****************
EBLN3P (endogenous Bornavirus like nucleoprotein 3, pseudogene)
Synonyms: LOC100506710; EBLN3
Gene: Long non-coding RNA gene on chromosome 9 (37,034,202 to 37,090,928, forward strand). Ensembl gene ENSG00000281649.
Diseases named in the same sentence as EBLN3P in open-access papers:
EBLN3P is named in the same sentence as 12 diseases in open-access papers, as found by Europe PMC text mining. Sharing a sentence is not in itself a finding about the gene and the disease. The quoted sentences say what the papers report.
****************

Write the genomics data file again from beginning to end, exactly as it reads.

EBLN3P (endogenous Bornavirus like nucleoprotein 3, pseudogene)
Synonyms: LOC100506710; EBLN3
Gene: Long non-coding RNA gene on chromosome 9 (37,034,202 to 37,090,928, forward strand). Ensembl gene ENSG00000281649.
Diseases named in the same sentence as EBLN3P in open-access papers:
EBLN3P is named in the same sentence as 12 diseases in open-access papers, as found by Europe PMC text mining. Sharing a sentence is not in itself a finding about the gene and the disease. The quoted sentences say what the papers report.